power of a successful grassroots marketing effort is striking. Grassroots
momentum is getting consumers and influencers in your key markets to care
so much about
what you are doing that they become your cheerleaders
and most vocal supporters. Suddenly, you have a credible, voluntary sales
force that is carrying your message forward with more velocity than a
single marketing department.
We call it the ripple effect.
Start with an initial splash of local partnerships, frequent message
reinforcement and loyal support from (unpaid) brand ambassadors. From
there, each positive association or interaction produces ripples about
your product, company or services that continue to expand throughout the
For instance, I once worked on
a campaign for a cable TV network where we needed to create stronger
awareness in a local market or risk cancellation. Instead of forcing
an untested program on the audience, we went in and asked influencers,
“How can we help you?” With that feedback, we created a
Nutrition Symposium that brought together government, medical experts,
foodies, local media and others to discuss issues that were important to
them. The result was a strong, vocal group that showed immediate and
sustained loyalty to the network. When other networks were being pulled
off the air, ours grew.
Ready to launch your own
program? Remember the Three F’s of grassroots marketing:
Feel-good, Frequent, Free.
Feel-good: Make it a
memorable, feel-good campaign that motivates people and brings out their
passion. Even if your program supports a serious cause like cancer
research or homeless relief, you can excite the public by getting them
involved in helping the organization. Spending time in the market
meeting with local influencers is the best way to create ideas that
resonate with that audience. A program that works well in a Hispanic
community in Florida may not in a suburban community in Ohio. Each
approach should be tailored for that specific market.
is about permeating a community and building relationships locally on
many levels so the buzz grows. To do this, it’s important to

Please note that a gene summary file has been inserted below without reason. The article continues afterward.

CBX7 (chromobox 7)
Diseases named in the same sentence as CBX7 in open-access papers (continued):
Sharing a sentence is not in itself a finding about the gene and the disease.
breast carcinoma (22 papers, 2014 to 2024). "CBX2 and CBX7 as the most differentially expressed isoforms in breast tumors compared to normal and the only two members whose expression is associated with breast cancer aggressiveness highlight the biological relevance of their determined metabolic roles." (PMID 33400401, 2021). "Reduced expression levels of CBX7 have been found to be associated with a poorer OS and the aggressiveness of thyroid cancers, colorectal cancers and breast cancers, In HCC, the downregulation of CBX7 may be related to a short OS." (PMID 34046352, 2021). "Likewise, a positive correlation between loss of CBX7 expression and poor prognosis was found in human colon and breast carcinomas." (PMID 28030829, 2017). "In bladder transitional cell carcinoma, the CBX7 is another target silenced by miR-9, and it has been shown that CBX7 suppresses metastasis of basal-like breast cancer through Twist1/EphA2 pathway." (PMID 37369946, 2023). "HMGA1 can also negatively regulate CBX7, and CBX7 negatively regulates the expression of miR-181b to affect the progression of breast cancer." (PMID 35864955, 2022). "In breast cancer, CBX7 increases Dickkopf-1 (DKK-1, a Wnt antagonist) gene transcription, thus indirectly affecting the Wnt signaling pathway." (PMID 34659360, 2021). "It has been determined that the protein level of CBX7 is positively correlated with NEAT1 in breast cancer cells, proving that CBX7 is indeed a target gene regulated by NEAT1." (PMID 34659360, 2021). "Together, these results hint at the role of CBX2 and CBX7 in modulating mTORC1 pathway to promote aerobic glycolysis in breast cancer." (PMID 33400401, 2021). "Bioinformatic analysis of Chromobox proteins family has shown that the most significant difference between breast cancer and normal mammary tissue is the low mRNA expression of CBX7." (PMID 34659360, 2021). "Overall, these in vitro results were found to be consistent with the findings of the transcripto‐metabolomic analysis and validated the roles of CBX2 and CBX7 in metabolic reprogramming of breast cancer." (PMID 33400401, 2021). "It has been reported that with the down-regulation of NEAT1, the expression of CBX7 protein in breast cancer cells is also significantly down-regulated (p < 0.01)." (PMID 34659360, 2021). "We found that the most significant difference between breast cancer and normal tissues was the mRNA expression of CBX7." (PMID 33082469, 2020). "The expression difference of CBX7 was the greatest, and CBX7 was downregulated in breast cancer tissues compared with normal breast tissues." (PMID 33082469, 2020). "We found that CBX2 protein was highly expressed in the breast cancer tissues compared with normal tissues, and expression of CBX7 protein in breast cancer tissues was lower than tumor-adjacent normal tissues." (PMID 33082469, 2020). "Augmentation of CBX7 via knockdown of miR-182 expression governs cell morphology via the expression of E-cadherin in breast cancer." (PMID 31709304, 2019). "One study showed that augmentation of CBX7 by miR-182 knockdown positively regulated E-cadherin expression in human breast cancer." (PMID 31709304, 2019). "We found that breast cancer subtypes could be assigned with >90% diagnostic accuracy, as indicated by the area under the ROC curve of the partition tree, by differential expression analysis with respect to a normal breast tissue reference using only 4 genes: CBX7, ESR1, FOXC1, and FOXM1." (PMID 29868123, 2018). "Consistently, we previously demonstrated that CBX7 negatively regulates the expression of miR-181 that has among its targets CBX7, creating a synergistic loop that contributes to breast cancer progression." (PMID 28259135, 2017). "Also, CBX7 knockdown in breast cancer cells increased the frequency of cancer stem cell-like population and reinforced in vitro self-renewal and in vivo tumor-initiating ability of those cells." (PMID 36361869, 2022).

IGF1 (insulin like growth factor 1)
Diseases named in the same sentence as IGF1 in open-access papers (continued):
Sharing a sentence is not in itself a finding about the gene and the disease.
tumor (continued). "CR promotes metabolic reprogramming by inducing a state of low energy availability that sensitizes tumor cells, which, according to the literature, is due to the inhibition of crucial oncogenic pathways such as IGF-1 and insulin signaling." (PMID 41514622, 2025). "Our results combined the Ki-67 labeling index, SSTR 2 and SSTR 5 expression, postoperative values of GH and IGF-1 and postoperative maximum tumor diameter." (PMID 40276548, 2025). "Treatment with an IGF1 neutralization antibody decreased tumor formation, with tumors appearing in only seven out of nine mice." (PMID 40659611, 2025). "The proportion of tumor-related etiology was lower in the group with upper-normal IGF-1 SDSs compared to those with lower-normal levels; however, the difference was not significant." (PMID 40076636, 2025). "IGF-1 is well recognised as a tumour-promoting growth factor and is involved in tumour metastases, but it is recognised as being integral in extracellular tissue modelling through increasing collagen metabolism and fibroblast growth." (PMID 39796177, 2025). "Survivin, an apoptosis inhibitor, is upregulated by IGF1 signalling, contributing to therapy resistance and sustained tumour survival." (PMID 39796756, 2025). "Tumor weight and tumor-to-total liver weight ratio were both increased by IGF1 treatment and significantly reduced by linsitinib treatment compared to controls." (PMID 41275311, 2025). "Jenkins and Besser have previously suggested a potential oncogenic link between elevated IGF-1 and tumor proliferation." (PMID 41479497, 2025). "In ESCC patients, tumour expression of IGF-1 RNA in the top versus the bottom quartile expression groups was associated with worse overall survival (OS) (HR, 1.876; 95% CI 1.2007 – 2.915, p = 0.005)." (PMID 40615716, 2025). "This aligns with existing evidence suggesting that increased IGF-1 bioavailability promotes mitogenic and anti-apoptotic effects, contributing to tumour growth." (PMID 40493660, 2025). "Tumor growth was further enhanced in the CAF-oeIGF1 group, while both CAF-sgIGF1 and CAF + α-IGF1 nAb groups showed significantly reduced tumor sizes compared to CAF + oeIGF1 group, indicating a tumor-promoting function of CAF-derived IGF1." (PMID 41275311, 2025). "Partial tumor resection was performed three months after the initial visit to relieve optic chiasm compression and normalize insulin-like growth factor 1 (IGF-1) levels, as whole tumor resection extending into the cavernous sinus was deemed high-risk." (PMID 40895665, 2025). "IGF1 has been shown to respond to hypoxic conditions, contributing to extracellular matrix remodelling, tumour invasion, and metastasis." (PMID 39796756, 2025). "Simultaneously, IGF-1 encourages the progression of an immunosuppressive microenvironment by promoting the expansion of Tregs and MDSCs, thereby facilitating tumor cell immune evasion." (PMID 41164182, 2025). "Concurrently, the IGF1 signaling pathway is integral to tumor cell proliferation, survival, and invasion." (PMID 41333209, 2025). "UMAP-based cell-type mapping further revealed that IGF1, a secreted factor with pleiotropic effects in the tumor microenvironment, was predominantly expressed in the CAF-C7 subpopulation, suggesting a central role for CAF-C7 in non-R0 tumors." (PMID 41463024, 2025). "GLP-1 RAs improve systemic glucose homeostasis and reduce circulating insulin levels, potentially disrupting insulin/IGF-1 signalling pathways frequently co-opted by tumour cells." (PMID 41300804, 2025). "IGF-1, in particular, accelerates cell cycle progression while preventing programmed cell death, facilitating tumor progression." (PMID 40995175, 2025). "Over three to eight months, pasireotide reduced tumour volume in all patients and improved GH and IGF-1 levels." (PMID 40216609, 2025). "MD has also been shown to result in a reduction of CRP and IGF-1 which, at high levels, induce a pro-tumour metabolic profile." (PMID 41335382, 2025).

have multiple layers of communication to keep the messages and
excitement fresh, frequent and strong. Elements might include a
kick-off announcement, multiple sampling events, assorted interview
opportunities, a presentation at a town meeting and more. This also
means tapping into the valuable resources of your partners. For
instance, if you are working with the City, they may offer for a top
official to participate in a media event, post news on their web site or
in their employee newsletter, notify residents via an established list-serv,
distribute a news release or even pitch their own media contacts to
cover your story.
Free: One of the best
ways to get people excited about your product is having them taste, feel
or use it. Sampling free products builds that desired word-of-mouth.
Food companies, especially, have the advantage here. Who doesn’t want
to try the latest new chocolate bar – and then tell all their friends
that they had a sneak preview? Just remember, your product must deliver.
You can’t fool consumers with a product that is tasteless, frustrating
to open or just plain boring.
Grassroots marketing is about
building strong, lasting relationships with a specific group or community.
By being a valuable resource and helping tie your business objectives to
the community’s needs, you can create a win for everyone. Ultimately,
this leads to loyal consumers, enhanced reputation, strengthened awareness
and increased sales.
Potvin is principal at Splash Communications, LLC, a consultancy of
communications specialists with experience serving some of the world’s
most visible brands. She can
be reached at firstname.lastname@example.org
or visit www.splashllc.com.
Articles | Submit